If both parties have reached agreement about child parenting and/or financial property arrangements and want to formalise the agreement to make it binding, they can apply to the Federal Circuit and Family Court of Australia for consent orders. Consent orders do not need to be served.
Essentially, consent orders:
- Are a written agreement between parties in relation to parenting and/or financial matters that is approved by a court.
- Once made, consent orders are legally enforceable and have the same effect as if they had been made by a judge.
- Are sometimes also referred to as minutes of order or terms of settlement.
There are many potential pitfalls when drafting consent orders. Parties are advised to have a lawyer draft the proposed orders and then have a second lawyer review these and give independent legal advice to the other party.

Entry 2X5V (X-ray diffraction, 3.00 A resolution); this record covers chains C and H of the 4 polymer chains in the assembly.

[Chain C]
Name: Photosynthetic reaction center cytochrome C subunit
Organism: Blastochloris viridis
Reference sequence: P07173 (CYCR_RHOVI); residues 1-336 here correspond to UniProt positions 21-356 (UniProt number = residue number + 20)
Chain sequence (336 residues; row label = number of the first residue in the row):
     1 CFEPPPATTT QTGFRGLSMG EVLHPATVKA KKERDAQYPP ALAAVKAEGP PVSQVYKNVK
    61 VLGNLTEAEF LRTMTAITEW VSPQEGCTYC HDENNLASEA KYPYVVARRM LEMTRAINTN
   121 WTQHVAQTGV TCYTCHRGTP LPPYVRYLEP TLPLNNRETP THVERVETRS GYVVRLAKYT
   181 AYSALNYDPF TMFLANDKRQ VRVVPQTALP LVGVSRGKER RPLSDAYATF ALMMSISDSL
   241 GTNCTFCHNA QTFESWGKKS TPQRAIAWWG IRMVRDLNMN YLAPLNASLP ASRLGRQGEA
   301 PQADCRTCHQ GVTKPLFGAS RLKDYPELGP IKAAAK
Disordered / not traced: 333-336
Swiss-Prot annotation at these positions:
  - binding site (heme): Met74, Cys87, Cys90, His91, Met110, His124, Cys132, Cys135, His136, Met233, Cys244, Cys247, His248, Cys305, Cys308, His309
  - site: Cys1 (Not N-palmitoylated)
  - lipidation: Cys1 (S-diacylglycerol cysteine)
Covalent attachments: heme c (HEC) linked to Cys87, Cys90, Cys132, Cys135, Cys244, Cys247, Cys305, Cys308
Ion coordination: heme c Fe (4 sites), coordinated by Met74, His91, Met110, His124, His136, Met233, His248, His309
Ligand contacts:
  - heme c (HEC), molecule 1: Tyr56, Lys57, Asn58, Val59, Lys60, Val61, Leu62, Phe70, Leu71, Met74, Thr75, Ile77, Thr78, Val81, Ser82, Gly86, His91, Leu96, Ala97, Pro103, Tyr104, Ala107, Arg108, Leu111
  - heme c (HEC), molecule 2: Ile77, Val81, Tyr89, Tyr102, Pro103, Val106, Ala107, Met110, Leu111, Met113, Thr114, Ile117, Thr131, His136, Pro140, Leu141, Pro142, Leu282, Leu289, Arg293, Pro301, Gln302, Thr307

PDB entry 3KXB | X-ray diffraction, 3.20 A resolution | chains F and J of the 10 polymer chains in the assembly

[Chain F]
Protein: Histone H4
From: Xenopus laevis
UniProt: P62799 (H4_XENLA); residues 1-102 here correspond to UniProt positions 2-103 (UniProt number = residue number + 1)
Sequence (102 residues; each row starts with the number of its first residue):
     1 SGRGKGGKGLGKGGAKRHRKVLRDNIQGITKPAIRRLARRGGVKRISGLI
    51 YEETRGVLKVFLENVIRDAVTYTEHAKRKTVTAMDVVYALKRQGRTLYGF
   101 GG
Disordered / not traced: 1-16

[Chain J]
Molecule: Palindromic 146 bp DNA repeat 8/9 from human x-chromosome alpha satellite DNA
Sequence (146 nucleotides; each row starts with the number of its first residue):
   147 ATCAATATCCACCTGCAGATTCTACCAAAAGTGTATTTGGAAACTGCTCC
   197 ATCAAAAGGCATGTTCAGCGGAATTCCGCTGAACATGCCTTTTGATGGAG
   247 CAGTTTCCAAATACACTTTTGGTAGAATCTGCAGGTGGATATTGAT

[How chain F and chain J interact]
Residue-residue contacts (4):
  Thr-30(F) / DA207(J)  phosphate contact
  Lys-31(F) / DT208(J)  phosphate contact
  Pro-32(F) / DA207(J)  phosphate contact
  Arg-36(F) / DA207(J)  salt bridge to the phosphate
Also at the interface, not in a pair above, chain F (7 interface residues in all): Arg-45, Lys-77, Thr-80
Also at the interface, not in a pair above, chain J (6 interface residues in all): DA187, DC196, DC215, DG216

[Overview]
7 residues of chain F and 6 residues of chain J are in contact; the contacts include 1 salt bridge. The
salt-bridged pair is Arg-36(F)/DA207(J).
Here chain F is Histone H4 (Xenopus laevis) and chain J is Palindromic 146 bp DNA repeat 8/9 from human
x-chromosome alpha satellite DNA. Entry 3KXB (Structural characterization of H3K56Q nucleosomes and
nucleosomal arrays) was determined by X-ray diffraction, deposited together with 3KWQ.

Each lawyer should ensure that the proposed consent orders provide a comprehensive record of the agreement between the separating parties. You should be aware that when the order is to be interpreted or enforced it will be interpreted on its face without looking at any underlying agreement which gave rise to the order. Therefore, if there is any deficiency in the drafting of the order, you may suffer loss.
Please note that it is not possible for one lawyer to act for both parties, even if they are in agreement. This is because the lawyer has to give independent legal advice on the meaning and effect of the draft consent orders and explain the client’s rights, entitlements and obligations.
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